The three factors provided by SPC that lead to greater school performance are: Greater Self-Efficacy (greater belief in one's capabilities; Greater Emotional Intelligence (greater ability to reduce stress and anxiety); and learning to learn, memory, and test-taking techniques. We have already touched upon the first two of these factors. Now we will present an introduction to the latter.

Memory Learning & Test-Taking Techniques. Students are introduced to this section by being told that one of the secrets to successful students' success in school is that they have somewhere along the way learned all the shortcuts to memory, learning and test-taking – all the "tricks of the trade". Why do something the hard way when there are easier ways. We begin by introducing two memory techniques that quickly get across the idea that if you know the right technique you too can be a "memory genius".

    The Numbers Techniques. Start by writing the following number on the blackboard, 19452001555975414952345. Then tell the students you will now show them a technique that will allow them to memorize such a number in a matter of seconds, "something only a genius could do". Proceed with showing them the grouping and association technique for memorizing this number – outlined on page 179 of TGFH. Immediate testing to see how many were able to get the number correctly (usually a 95% success rate) should provide some good immediate feedback.
    The Names Techniques. Next introduce them to the association technique for remembering names and have them memorize the names of all the students in the class. See page 180 of TGFH.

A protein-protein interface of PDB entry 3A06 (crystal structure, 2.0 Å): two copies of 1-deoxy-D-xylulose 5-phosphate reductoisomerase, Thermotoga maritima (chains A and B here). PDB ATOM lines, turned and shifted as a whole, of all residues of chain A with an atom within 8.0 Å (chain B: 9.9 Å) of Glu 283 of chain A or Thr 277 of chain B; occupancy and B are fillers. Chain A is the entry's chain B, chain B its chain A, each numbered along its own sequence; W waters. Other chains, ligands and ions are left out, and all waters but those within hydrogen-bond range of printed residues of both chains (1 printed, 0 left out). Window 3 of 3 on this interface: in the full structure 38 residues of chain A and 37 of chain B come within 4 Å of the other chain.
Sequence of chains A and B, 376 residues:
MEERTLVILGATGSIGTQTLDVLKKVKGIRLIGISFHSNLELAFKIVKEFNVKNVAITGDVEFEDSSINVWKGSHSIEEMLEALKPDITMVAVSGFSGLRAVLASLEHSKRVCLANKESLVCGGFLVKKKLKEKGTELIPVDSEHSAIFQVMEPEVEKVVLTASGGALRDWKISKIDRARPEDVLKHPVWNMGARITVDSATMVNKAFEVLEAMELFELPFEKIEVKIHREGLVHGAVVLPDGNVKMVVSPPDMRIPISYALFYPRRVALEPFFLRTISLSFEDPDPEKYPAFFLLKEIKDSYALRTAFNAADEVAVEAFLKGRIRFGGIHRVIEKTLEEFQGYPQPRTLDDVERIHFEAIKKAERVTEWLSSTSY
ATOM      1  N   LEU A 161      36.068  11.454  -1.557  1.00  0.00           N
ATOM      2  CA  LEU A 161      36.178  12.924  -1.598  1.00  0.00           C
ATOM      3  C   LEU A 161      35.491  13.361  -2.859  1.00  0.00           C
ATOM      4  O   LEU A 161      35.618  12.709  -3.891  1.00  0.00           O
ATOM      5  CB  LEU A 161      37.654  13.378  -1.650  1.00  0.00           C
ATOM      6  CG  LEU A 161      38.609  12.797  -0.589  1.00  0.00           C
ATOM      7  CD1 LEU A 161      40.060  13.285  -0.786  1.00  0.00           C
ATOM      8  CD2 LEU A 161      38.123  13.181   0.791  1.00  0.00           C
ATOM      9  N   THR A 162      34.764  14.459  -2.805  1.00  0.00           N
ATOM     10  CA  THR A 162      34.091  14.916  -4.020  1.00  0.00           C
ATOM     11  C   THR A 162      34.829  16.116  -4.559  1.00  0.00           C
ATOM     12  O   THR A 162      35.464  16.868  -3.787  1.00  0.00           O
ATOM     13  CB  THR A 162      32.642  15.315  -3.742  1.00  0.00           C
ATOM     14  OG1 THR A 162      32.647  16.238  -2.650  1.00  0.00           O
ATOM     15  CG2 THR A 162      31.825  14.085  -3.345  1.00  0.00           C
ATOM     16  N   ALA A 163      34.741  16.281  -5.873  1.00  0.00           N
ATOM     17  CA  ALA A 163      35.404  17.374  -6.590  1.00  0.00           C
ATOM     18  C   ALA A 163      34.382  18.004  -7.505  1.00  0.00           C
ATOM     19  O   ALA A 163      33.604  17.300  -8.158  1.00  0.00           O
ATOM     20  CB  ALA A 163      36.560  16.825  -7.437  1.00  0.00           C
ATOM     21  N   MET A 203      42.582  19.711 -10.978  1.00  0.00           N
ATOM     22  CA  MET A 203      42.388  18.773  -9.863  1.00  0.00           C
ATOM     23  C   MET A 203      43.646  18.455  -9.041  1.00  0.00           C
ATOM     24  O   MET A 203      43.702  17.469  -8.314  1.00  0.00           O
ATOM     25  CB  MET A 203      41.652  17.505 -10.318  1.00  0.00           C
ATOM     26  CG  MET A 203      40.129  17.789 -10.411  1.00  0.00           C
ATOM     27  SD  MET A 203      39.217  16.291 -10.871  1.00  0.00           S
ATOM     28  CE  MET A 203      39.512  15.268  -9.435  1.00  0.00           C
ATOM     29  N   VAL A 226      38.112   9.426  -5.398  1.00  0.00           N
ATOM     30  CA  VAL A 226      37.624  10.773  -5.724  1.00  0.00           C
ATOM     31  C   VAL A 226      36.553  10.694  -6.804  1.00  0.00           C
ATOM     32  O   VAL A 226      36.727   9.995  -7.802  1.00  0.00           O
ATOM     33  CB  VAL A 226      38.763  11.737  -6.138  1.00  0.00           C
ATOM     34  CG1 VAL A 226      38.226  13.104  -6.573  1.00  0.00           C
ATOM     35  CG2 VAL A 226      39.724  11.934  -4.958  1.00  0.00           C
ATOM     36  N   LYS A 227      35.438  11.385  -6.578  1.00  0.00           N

Demonstrations like these should whet the students' appetites for even more memory and for learning techniques. Eventually you can introduce them to some of the additional memory techniques discussed on pages 180-184, but now would be a good time to introduce them to the SQ3R study technique discussed on page 185.

    The SQ3R technique. This is one of the most effective and easy to learn study techniques ever devised. When you introduce this technique to school students, be sure to follow it immediately with an in class SQ3R assignment using a chapter of one of the texts for any of the courses you are currently teaching them. The assignment would be immediately followed by a quiz made up of questions from the SQ3R procedure itself. The very positive results will then act as immediate positive feedback further reinforcing the students’ new found belief in their learning capabilities.
    Test-Taking Techniques. See pages 186-192 for a number of such techniques including multiple choice, essay, and problem solving exams.
X. The Garden Technique.

You can end this introductory session with this technique. It is especially effective with students who have a vivid imagination. Again, students should have a goal in mind to program in before you proceed. The audio CD of the SPC techniques can be used very effectively to introduce this technique.

SUBSEQUENT SESSIONS

For SPC to be most effective it should be practiced over a period of time. Regular weekly meetings/classes of 1-2 hours each for 6-8 weeks would be ideal for insuring this continued practice. The following procedure is recommended for subsequent sessions:

  1. Begin by having different people in the group relate their progress thus far. This type of positive feedback will help to build further belief in the program especially for those students who may still remain skeptical.

  2. Discuss any questions or difficulties encountered in following the program. If you aren’t quite sure yourself of the answer, ask if someone in the group has an answer.

  3. You can go over a different section of the book at each subsequent session.

  4. You can end each session by having the group go through one or two of the SPC techniques to either reinforce the goal they are currently working on and/or add in some of the things learned in this subsequent session.